On a lighter note, the visuals are impressive and the 3D was often put to good use, even if most of the film is dark. The revamped Shredder suit becomes less a dorky spectacle and more a sweet piece of high-tech badassery as the film progresses through its many martial arts-based actions sequences. Sadly, the poor casting and unejoyable tone leave us with is a shell (again, pun intended) of what could have been a fairly entertaining, cheesy action romp.

Grade: C-

Thursday, July 31, 2014

Review: Guardians of the Galaxy

Marvel's latest, Guardians of the Galaxy, is the most fun you'll have at the movies all summer, bar none. Director James Gunn's "crash-bang!" entry into the ever-expanding Marvel superhero universe is a fresh, often hilarious, action-packed thrill ride full of colorful, eye-popping visuals and purely delightful performances.

In a cinematic universe full of super-powered baddies looking to conqueror and destroy, Marvel's superhero films all tell the same tale: saving the day. In this way  'Guardians' follows suit. However, no Marvel film has been able to tell this tale in such a fresh, exciting way since Joss Whedon's The Avengers, so far proving that more is in fact better.

What makes Gunn's film stand apart from other Marvel superhero movies is its consistent brand of self-referential, outright hilarious tongue-in-cheek humor; not to mention its brilliant use of some of the cheesiest classic songs of the 1970s. Even from its amusing title sequence featuring Chris Pratt's endearing Star-lord letting loose to Redbone's "Come And Get Your Love," it's clear that Director James Gunn is interested in showing his audiences a good time.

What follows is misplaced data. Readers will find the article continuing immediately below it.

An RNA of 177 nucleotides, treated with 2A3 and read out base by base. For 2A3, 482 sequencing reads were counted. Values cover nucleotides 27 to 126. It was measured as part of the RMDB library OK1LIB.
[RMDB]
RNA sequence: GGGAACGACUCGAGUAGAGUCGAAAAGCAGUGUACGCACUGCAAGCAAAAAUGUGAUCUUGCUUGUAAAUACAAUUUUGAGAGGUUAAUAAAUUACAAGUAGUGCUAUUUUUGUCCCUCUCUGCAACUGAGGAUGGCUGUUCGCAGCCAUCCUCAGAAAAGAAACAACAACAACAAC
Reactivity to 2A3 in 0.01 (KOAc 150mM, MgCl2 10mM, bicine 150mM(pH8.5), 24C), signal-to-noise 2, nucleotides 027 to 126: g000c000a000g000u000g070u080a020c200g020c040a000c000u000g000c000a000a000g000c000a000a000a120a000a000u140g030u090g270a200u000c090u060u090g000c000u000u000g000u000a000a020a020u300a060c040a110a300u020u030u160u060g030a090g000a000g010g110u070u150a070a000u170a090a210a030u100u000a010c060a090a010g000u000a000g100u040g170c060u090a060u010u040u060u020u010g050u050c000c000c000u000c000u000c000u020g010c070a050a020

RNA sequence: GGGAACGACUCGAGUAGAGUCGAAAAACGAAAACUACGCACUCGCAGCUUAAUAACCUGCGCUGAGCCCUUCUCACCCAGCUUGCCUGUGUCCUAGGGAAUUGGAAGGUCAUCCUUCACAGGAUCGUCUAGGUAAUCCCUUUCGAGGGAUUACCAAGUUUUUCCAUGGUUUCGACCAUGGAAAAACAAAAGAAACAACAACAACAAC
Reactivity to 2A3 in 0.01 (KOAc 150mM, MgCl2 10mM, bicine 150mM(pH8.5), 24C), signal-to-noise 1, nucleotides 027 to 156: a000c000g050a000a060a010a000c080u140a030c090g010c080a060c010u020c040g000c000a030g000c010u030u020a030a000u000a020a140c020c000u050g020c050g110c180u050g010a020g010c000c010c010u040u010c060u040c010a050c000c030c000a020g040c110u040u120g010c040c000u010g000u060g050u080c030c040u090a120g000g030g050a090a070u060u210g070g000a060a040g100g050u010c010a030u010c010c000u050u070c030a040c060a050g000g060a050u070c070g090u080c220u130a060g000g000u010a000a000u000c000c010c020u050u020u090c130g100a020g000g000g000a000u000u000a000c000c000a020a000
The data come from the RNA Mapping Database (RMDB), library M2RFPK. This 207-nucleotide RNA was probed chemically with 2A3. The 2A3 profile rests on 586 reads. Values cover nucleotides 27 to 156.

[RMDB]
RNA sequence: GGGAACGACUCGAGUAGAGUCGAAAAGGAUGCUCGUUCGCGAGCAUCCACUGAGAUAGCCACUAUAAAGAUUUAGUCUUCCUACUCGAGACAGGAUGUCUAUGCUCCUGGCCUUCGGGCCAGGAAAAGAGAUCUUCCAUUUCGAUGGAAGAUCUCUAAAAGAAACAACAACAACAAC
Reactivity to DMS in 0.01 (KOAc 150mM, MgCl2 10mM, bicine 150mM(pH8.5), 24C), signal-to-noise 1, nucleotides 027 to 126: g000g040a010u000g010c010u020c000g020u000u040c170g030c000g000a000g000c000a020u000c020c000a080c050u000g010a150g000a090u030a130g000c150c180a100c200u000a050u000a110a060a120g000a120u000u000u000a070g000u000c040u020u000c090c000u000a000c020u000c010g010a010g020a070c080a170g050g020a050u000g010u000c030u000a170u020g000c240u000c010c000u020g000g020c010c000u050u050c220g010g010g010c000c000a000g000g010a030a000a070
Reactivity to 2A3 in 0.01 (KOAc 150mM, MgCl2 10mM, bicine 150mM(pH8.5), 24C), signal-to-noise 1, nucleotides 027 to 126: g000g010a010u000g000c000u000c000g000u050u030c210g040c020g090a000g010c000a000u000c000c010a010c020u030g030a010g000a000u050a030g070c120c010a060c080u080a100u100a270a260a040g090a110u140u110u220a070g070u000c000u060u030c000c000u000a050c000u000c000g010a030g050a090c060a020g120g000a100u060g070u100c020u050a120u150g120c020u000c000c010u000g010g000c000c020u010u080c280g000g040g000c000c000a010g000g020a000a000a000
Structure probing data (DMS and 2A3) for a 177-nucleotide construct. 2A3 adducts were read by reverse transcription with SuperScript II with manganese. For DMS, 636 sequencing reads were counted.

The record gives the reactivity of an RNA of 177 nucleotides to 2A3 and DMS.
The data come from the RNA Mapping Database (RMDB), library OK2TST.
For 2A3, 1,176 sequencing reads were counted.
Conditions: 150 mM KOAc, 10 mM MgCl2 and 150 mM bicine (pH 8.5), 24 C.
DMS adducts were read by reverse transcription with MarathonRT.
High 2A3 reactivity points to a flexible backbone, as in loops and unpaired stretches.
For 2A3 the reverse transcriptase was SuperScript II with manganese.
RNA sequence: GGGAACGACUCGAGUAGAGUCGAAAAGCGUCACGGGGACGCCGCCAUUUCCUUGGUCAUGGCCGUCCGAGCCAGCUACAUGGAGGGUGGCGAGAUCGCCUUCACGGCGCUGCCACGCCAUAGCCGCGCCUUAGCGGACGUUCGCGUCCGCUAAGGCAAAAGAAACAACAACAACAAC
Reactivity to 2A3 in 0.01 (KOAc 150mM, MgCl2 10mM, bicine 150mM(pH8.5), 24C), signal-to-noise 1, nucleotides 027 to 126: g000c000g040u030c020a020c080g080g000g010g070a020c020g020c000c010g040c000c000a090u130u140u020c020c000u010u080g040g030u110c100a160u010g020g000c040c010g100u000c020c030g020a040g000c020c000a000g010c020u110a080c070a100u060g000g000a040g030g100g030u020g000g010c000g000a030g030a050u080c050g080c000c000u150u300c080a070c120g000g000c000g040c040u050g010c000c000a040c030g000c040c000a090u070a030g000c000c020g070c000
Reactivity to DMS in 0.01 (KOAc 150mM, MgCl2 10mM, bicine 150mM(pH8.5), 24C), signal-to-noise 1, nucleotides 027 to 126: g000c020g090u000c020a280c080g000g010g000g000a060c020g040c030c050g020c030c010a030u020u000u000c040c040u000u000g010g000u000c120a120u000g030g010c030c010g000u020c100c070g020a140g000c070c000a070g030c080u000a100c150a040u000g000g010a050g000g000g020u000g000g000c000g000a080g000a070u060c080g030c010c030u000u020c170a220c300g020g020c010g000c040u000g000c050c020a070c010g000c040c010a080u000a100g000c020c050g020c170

The casting of this band of misfits tells you everything you need to know about the offbeat tone of this movie. From Chris Pratt's charming take on Star-lord to Zoe Saldana's straight-faced Gamora; to Vin Diesel's Groot, who is capable of communicating so much with such a limited vocabulary; through even Dave Bautista's tormented Drax, who also gets a lot of laughs. However, it is Bradley Cooper's wisecracking Rocket Racoon who steals the show. Each character in this motley crew is given a plethora of opportunities to make us laugh out loud as well as garner our sympathies in a handful of truly touching, heartfelt moments.

The good times keep on rolling with some of the best choreographed action sequences this year. From beginning to end, there is an abundance of "crash-bang!" action. Combine that with these first-rate visuals and you've got yourself one aesthetically pleasing picture.

Even if you find yourself scratching your head at some of the more complex details of the story, such as the Kree (did I say that right?) peace treaty or the origin of the universe and its infinity relics, Guardians of the Galaxy is a pleasurable outing for anyone looking to have a good time at the movies.

Grade: A